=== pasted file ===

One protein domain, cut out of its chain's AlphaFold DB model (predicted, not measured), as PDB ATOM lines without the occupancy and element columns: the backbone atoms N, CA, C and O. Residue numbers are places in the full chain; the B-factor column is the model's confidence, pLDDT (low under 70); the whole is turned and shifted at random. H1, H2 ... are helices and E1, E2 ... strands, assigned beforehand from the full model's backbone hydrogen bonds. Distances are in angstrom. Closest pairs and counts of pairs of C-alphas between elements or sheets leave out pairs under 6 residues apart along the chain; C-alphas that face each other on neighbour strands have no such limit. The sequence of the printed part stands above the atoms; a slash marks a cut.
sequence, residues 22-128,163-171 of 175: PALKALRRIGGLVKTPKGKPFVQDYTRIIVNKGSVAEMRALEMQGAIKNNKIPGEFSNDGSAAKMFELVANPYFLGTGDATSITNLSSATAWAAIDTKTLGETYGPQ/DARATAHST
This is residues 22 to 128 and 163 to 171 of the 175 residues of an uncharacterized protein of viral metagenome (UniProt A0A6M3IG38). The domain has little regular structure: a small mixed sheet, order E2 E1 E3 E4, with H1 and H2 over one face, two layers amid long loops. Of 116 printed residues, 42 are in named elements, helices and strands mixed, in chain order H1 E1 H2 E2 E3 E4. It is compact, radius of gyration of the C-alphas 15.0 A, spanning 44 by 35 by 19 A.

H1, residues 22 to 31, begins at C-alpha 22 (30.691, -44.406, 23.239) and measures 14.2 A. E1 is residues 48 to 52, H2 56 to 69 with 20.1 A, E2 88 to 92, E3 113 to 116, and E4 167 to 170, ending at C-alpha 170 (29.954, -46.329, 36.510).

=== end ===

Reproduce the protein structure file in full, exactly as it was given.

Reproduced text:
One protein domain, cut out of its chain's AlphaFold DB model (predicted, not measured), as PDB ATOM lines without the occupancy and element columns: the backbone atoms N, CA, C and O. Residue numbers are places in the full chain; the B-factor column is the model's confidence, pLDDT (low under 70); the whole is turned and shifted at random. H1, H2 ... are helices and E1, E2 ... strands, assigned beforehand from the full model's backbone hydrogen bonds. Distances are in angstrom. Closest pairs and counts of pairs of C-alphas between elements or sheets leave out pairs under 6 residues apart along the chain; C-alphas that face each other on neighbour strands have no such limit. The sequence of the printed part stands above the atoms; a slash marks a cut.
sequence, residues 22-128,163-171 of 175: PALKALRRIGGLVKTPKGKPFVQDYTRIIVNKGSVAEMRALEMQGAIKNNKIPGEFSNDGSAAKMFELVANPYFLGTGDATSITNLSSATAWAAIDTKTLGETYGPQ/DARATAHST
This is residues 22 to 128 and 163 to 171 of the 175 residues of an uncharacterized protein of viral metagenome (UniProt A0A6M3IG38). The domain has little regular structure: a small mixed sheet, order E2 E1 E3 E4, with H1 and H2 over one face, two layers amid long loops. Of 116 printed residues, 42 are in named elements, helices and strands mixed, in chain order H1 E1 H2 E2 E3 E4. It is compact, radius of gyration of the C-alphas 15.0 A, spanning 44 by 35 by 19 A.

H1, residues 22 to 31, begins at C-alpha 22 (30.691, -44.406, 23.239) and measures 14.2 A. E1 is residues 48 to 52, H2 56 to 69 with 20.1 A, E2 88 to 92, E3 113 to 116, and E4 167 to 170, ending at C-alpha 170 (29.954, -46.329, 36.510).